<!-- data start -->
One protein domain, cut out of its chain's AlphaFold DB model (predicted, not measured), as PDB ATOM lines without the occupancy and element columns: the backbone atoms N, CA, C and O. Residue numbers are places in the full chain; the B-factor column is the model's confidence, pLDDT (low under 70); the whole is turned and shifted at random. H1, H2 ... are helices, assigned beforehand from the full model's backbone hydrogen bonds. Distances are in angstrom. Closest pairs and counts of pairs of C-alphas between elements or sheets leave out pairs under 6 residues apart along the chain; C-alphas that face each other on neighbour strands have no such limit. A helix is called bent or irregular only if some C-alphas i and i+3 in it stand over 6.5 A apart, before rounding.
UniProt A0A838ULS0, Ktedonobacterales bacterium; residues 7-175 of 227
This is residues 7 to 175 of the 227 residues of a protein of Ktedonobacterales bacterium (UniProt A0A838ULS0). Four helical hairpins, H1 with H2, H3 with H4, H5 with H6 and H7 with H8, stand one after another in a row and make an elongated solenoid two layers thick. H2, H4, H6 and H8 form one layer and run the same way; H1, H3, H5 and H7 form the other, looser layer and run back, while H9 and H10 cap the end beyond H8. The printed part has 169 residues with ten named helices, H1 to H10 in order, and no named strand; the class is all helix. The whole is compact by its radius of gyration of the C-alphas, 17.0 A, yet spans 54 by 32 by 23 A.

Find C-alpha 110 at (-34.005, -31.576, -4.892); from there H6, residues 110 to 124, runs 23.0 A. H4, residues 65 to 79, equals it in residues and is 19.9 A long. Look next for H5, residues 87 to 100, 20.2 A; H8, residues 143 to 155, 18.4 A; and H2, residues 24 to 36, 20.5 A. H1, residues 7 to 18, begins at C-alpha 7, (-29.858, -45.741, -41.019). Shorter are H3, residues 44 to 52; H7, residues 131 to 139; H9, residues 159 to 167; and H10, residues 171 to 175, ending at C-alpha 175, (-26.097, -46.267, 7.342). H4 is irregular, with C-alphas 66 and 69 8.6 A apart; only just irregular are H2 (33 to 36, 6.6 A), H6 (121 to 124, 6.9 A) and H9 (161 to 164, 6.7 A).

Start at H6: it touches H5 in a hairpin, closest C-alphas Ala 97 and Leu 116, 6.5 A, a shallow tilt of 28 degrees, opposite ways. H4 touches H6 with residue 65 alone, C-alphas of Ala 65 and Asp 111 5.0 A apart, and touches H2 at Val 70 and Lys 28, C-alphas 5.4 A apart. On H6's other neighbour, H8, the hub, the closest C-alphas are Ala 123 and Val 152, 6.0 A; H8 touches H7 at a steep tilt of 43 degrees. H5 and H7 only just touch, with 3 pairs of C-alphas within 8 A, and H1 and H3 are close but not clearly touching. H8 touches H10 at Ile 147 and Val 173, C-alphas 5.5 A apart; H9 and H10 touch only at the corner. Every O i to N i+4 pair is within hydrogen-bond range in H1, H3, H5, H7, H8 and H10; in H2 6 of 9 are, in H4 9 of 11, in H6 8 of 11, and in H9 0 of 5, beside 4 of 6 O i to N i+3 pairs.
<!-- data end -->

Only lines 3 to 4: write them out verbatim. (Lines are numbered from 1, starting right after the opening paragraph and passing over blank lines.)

Find C-alpha 110 at (-34.005, -31.576, -4.892); from there H6, residues 110 to 124, runs 23.0 A. H4, residues 65 to 79, equals it in residues and is 19.9 A long. Look next for H5, residues 87 to 100, 20.2 A; H8, residues 143 to 155, 18.4 A; and H2, residues 24 to 36, 20.5 A. H1, residues 7 to 18, begins at C-alpha 7, (-29.858, -45.741, -41.019). Shorter are H3, residues 44 to 52; H7, residues 131 to 139; H9, residues 159 to 167; and H10, residues 171 to 175, ending at C-alpha 175, (-26.097, -46.267, 7.342). H4 is irregular, with C-alphas 66 and 69 8.6 A apart; only just irregular are H2 (33 to 36, 6.6 A), H6 (121 to 124, 6.9 A) and H9 (161 to 164, 6.7 A).

Start at H6: it touches H5 in a hairpin, closest C-alphas Ala 97 and Leu 116, 6.5 A, a shallow tilt of 28 degrees, opposite ways. H4 touches H6 with residue 65 alone, C-alphas of Ala 65 and Asp 111 5.0 A apart, and touches H2 at Val 70 and Lys 28, C-alphas 5.4 A apart. On H6's other neighbour, H8, the hub, the closest C-alphas are Ala 123 and Val 152, 6.0 A; H8 touches H7 at a steep tilt of 43 degrees. H5 and H7 only just touch, with 3 pairs of C-alphas within 8 A, and H1 and H3 are close but not clearly touching. H8 touches H10 at Ile 147 and Val 173, C-alphas 5.5 A apart; H9 and H10 touch only at the corner. Every O i to N i+4 pair is within hydrogen-bond range in H1, H3, H5, H7, H8 and H10; in H2 6 of 9 are, in H4 9 of 11, in H6 8 of 11, and in H9 0 of 5, beside 4 of 6 O i to N i+3 pairs.